black and white photo of three people in the woods

Why Bother With Physical Wellness?

Why Bother with Physical Wellness? 

Our mental wellness includes managing and caring about all the different aspects of our lives—the emotional and physical self, the spiritual, intellectual, and social self as well as our environmental, interpersonal and occupational structures. We are complex creatures and when all of these systems work in unison with one another, the result is mental stability. But when they are run incongruent to one another, chaos reigns. 

Though each of these areas of our mental wellness work together, I thought it best to break them apart in order to explain each one individually. I know this is better than to dump the big idea of mental wellness into the lap of my audience and then leave the load and move on! 

Let’s Get Physical

As kids, our notion of physical wellness is influenced, good or bad, by those around us. I was influenced, for the good, by two people—my favorite brother and my grandmother. 

While growing up it was only natural for me to follow my brother, eighteen months older than me. As a result of tagging along with him and his buddies, I learned how to play kickball, hot box, football, and climb trees. Later, when we moved from the city to the country we followed game trails in the woods, fished in streams and camped under the stars. I loved everything about the outdoors—the smell of pine trees and dirt, the sound of bubbling brooks and the view of the immense and starry lit sky from the top of a mountain. Then I grew up and though I don’t play games so much anymore, my love for the sights and sounds of nature remains. 

During my teen years, I lived with my grandmother for a short stint and living with her showed me how women could stay fit and trim even as they aged into the grandmother stage.  Before natural foods were vogue, she infused her diet with everything natural. Taking vitamins, not medications, going to bed at the same time every night and rising up at the same early hour each day were her habits. When she walked, it was always at a brisk pace, when she ate it was in moderation and her posture was picture perfect.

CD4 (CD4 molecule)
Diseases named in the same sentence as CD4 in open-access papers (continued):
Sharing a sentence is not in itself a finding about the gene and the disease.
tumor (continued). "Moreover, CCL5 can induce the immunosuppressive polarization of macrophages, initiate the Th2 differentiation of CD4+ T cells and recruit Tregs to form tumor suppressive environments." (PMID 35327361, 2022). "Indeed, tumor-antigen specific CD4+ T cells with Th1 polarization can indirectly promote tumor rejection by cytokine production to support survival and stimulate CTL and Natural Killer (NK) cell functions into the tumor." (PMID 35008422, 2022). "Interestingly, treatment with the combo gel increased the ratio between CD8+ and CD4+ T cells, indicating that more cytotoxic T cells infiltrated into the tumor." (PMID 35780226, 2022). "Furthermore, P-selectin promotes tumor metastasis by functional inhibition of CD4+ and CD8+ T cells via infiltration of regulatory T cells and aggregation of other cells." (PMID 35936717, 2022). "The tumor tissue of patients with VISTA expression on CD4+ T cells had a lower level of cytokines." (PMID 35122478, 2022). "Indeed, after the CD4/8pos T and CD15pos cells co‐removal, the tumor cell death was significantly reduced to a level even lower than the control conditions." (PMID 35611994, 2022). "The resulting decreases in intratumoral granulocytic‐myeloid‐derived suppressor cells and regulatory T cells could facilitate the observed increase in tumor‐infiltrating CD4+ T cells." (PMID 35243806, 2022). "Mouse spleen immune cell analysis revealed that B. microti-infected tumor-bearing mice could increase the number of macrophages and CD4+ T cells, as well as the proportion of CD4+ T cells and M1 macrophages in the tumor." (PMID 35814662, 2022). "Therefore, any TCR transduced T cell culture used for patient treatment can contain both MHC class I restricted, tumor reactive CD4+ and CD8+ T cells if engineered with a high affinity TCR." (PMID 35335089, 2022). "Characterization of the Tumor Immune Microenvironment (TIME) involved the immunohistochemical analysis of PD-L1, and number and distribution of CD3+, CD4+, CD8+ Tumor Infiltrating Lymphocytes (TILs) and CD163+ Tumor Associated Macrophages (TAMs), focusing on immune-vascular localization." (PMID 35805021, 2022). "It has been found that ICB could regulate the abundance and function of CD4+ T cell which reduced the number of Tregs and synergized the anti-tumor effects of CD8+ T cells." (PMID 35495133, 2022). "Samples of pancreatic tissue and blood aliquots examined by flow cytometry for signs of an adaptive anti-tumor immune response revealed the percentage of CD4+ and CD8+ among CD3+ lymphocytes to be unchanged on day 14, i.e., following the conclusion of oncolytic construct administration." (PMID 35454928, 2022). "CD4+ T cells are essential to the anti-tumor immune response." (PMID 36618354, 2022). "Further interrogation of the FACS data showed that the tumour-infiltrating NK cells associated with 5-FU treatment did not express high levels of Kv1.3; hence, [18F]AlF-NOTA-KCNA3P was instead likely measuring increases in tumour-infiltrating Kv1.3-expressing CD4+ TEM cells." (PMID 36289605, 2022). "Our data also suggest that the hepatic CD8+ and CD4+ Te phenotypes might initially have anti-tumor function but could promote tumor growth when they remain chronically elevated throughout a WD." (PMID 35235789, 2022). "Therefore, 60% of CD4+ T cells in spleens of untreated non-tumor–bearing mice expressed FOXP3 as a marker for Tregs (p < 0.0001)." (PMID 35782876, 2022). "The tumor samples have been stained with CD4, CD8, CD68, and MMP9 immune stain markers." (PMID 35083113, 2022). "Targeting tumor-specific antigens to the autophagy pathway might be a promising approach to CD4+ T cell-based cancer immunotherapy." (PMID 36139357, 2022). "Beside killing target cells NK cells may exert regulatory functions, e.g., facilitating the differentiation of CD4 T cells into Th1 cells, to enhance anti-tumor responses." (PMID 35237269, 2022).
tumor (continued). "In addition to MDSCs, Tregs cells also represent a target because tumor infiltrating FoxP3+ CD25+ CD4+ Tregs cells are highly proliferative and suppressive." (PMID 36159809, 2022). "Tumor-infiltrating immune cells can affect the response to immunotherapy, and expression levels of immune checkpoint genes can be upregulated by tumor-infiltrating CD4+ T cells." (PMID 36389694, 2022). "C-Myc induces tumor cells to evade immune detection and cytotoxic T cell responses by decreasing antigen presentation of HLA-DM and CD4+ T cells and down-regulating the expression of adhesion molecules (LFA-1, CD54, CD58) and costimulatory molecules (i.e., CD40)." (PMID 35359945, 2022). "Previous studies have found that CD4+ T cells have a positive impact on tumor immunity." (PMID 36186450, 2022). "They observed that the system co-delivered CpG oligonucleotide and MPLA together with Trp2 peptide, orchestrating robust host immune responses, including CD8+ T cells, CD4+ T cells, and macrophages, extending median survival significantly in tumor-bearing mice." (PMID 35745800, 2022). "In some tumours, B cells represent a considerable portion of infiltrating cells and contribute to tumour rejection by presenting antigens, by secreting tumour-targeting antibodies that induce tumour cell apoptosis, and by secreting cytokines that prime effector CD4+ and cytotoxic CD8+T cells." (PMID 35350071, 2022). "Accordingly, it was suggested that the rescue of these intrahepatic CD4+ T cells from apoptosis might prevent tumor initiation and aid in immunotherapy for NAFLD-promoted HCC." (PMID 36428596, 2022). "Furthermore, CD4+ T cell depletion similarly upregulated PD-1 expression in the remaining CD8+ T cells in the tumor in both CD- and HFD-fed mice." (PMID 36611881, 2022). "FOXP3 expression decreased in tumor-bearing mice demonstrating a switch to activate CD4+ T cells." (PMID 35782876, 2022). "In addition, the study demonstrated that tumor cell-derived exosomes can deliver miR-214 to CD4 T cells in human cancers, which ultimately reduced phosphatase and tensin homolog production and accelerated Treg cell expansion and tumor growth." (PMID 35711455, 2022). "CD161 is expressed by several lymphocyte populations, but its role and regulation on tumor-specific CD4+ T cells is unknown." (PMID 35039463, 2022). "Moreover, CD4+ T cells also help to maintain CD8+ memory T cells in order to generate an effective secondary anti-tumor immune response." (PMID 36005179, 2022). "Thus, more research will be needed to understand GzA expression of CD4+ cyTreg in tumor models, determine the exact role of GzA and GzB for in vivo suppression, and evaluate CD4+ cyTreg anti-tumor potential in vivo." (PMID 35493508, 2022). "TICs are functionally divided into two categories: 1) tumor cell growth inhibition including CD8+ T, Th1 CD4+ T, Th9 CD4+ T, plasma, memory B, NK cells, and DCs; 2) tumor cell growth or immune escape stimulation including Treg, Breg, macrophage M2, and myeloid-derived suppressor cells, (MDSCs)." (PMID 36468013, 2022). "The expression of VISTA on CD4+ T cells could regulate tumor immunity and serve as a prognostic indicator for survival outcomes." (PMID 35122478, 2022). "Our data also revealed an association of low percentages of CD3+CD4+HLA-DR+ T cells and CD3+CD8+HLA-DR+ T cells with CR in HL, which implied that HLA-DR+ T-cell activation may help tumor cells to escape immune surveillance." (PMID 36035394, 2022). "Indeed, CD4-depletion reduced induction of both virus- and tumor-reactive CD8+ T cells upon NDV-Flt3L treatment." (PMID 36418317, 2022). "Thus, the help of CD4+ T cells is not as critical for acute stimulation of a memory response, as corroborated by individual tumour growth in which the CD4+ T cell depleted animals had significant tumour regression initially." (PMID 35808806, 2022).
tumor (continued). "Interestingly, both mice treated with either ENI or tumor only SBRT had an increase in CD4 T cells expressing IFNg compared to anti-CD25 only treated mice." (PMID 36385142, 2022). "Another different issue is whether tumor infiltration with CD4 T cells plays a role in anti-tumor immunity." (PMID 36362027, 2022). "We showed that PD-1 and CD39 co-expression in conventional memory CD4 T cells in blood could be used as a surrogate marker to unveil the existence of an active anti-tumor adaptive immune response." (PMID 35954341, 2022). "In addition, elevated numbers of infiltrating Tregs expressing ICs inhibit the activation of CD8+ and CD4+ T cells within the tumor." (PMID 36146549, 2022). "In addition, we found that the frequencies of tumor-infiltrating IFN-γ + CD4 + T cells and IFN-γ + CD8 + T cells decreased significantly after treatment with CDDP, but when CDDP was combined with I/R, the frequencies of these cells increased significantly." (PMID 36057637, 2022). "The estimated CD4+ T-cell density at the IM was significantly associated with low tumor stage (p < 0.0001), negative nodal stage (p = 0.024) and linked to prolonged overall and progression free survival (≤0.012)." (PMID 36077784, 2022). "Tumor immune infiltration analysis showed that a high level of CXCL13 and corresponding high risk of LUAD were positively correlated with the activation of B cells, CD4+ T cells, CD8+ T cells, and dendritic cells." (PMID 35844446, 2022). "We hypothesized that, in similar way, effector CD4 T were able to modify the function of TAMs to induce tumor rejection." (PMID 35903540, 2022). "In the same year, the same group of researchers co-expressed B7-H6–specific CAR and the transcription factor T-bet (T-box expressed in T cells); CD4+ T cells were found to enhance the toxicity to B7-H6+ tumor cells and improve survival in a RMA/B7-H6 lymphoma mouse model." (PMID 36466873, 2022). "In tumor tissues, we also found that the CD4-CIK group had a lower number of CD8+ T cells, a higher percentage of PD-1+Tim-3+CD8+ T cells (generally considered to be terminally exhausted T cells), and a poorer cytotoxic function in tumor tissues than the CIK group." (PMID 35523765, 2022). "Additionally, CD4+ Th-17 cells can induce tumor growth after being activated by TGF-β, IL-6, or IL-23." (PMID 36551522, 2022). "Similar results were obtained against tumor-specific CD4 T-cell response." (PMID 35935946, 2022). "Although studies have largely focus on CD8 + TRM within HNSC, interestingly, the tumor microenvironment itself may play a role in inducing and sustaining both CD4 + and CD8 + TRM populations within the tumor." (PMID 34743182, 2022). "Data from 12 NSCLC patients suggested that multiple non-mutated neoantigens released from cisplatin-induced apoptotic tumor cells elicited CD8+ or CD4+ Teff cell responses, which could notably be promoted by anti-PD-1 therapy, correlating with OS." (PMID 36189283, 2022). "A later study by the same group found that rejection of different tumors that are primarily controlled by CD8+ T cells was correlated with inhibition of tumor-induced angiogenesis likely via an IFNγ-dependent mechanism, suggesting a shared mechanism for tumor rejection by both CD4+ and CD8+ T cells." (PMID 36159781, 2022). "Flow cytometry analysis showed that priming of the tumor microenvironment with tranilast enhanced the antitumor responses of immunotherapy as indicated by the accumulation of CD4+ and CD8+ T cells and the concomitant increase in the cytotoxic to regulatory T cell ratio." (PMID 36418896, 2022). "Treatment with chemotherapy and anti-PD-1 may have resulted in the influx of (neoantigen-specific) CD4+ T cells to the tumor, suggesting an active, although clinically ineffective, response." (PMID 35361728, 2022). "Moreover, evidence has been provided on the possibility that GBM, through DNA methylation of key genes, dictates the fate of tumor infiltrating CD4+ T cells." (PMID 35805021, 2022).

Even with these two great examples of healthy eating and exercise, I still went through a few unhealthy phases. For one, I smoked. I also forced myself to eat as little as possible to stay as thin as possible. When I decided to adopt better eating habits, I exercised in order to lose weight instead of exercising for the joy, pleasure and good health it brings. Though it took me a while to find my own healthy and sustainable balanced eating and exercise habit, I’ve got it now and it is good.  

Our physical wellness is our responsibility, and it is made up of all of our little and big choices we make day in and day out that become good habits or bad habits. 

Why bother with physical wellness? We only get one body to carry us through life. Staying physically well ensures that our body will be up for that task.

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